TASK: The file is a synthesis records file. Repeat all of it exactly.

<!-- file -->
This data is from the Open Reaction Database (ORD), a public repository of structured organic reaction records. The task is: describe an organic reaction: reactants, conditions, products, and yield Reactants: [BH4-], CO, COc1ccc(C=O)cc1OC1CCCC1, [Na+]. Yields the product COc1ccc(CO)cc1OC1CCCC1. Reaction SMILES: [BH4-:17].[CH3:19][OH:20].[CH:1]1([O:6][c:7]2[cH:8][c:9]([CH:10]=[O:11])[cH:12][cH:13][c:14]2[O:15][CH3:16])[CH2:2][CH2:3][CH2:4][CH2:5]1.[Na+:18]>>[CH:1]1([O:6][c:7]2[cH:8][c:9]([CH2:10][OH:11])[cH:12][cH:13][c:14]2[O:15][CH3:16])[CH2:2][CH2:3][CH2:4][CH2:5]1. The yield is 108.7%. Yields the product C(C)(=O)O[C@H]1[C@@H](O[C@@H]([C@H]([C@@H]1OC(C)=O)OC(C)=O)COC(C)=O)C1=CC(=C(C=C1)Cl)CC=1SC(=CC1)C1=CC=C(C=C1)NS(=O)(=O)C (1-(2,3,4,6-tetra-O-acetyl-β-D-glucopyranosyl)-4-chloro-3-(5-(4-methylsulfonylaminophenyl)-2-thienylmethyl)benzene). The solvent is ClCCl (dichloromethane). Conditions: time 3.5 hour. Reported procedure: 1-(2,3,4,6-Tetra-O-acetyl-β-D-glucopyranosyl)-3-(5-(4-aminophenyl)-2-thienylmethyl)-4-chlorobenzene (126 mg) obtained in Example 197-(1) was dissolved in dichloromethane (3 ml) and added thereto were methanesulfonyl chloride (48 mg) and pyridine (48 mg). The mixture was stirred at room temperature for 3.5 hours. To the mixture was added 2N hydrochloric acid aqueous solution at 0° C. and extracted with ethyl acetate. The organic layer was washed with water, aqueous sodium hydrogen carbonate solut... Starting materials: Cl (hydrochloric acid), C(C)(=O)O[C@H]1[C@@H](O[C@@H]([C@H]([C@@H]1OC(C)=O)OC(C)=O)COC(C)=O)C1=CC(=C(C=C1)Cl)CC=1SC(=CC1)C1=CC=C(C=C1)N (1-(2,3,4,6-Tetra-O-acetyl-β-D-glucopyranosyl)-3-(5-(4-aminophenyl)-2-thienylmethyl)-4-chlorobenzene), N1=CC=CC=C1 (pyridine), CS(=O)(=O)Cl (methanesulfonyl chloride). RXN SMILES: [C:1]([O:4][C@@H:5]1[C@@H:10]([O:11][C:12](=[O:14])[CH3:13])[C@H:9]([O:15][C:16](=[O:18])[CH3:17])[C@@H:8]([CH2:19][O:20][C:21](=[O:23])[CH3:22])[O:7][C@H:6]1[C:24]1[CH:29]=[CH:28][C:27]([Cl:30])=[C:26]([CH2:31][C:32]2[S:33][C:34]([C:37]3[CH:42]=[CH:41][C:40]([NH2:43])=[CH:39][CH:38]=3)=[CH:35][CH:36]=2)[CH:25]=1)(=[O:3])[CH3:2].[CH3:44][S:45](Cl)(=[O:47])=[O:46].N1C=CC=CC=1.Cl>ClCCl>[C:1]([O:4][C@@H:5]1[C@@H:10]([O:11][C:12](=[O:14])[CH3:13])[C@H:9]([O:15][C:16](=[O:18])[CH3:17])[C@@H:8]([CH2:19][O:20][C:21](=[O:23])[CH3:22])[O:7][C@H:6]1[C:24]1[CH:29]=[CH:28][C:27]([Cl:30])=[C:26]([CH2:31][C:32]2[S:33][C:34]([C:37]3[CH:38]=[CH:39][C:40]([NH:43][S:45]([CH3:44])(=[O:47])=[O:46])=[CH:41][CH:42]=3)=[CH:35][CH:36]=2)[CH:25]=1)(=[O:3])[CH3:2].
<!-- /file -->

This data is from the Open Reaction Database (ORD), a public repository of structured organic reaction records. The task is: describe an organic reaction: reactants, conditions, products, and yield Reactants: [BH4-], CO, COc1ccc(C=O)cc1OC1CCCC1, [Na+]. Yields the product COc1ccc(CO)cc1OC1CCCC1. Reaction SMILES: [BH4-:17].[CH3:19][OH:20].[CH:1]1([O:6][c:7]2[cH:8][c:9]([CH:10]=[O:11])[cH:12][cH:13][c:14]2[O:15][CH3:16])[CH2:2][CH2:3][CH2:4][CH2:5]1.[Na+:18]>>[CH:1]1([O:6][c:7]2[cH:8][c:9]([CH2:10][OH:11])[cH:12][cH:13][c:14]2[O:15][CH3:16])[CH2:2][CH2:3][CH2:4][CH2:5]1. The yield is 108.7%. Yields the product C(C)(=O)O[C@H]1[C@@H](O[C@@H]([C@H]([C@@H]1OC(C)=O)OC(C)=O)COC(C)=O)C1=CC(=C(C=C1)Cl)CC=1SC(=CC1)C1=CC=C(C=C1)NS(=O)(=O)C (1-(2,3,4,6-tetra-O-acetyl-β-D-glucopyranosyl)-4-chloro-3-(5-(4-methylsulfonylaminophenyl)-2-thienylmethyl)benzene). The solvent is ClCCl (dichloromethane). Conditions: time 3.5 hour. Reported procedure: 1-(2,3,4,6-Tetra-O-acetyl-β-D-glucopyranosyl)-3-(5-(4-aminophenyl)-2-thienylmethyl)-4-chlorobenzene (126 mg) obtained in Example 197-(1) was dissolved in dichloromethane (3 ml) and added thereto were methanesulfonyl chloride (48 mg) and pyridine (48 mg). The mixture was stirred at room temperature for 3.5 hours. To the mixture was added 2N hydrochloric acid aqueous solution at 0° C. and extracted with ethyl acetate. The organic layer was washed with water, aqueous sodium hydrogen carbonate solut... Starting materials: Cl (hydrochloric acid), C(C)(=O)O[C@H]1[C@@H](O[C@@H]([C@H]([C@@H]1OC(C)=O)OC(C)=O)COC(C)=O)C1=CC(=C(C=C1)Cl)CC=1SC(=CC1)C1=CC=C(C=C1)N (1-(2,3,4,6-Tetra-O-acetyl-β-D-glucopyranosyl)-3-(5-(4-aminophenyl)-2-thienylmethyl)-4-chlorobenzene), N1=CC=CC=C1 (pyridine), CS(=O)(=O)Cl (methanesulfonyl chloride). RXN SMILES: [C:1]([O:4][C@@H:5]1[C@@H:10]([O:11][C:12](=[O:14])[CH3:13])[C@H:9]([O:15][C:16](=[O:18])[CH3:17])[C@@H:8]([CH2:19][O:20][C:21](=[O:23])[CH3:22])[O:7][C@H:6]1[C:24]1[CH:29]=[CH:28][C:27]([Cl:30])=[C:26]([CH2:31][C:32]2[S:33][C:34]([C:37]3[CH:42]=[CH:41][C:40]([NH2:43])=[CH:39][CH:38]=3)=[CH:35][CH:36]=2)[CH:25]=1)(=[O:3])[CH3:2].[CH3:44][S:45](Cl)(=[O:47])=[O:46].N1C=CC=CC=1.Cl>ClCCl>[C:1]([O:4][C@@H:5]1[C@@H:10]([O:11][C:12](=[O:14])[CH3:13])[C@H:9]([O:15][C:16](=[O:18])[CH3:17])[C@@H:8]([CH2:19][O:20][C:21](=[O:23])[CH3:22])[O:7][C@H:6]1[C:24]1[CH:29]=[CH:28][C:27]([Cl:30])=[C:26]([CH2:31][C:32]2[S:33][C:34]([C:37]3[CH:38]=[CH:39][C:40]([NH:43][S:45]([CH3:44])(=[O:47])=[O:46])=[CH:41][CH:42]=3)=[CH:35][CH:36]=2)[CH:25]=1)(=[O:3])[CH3:2].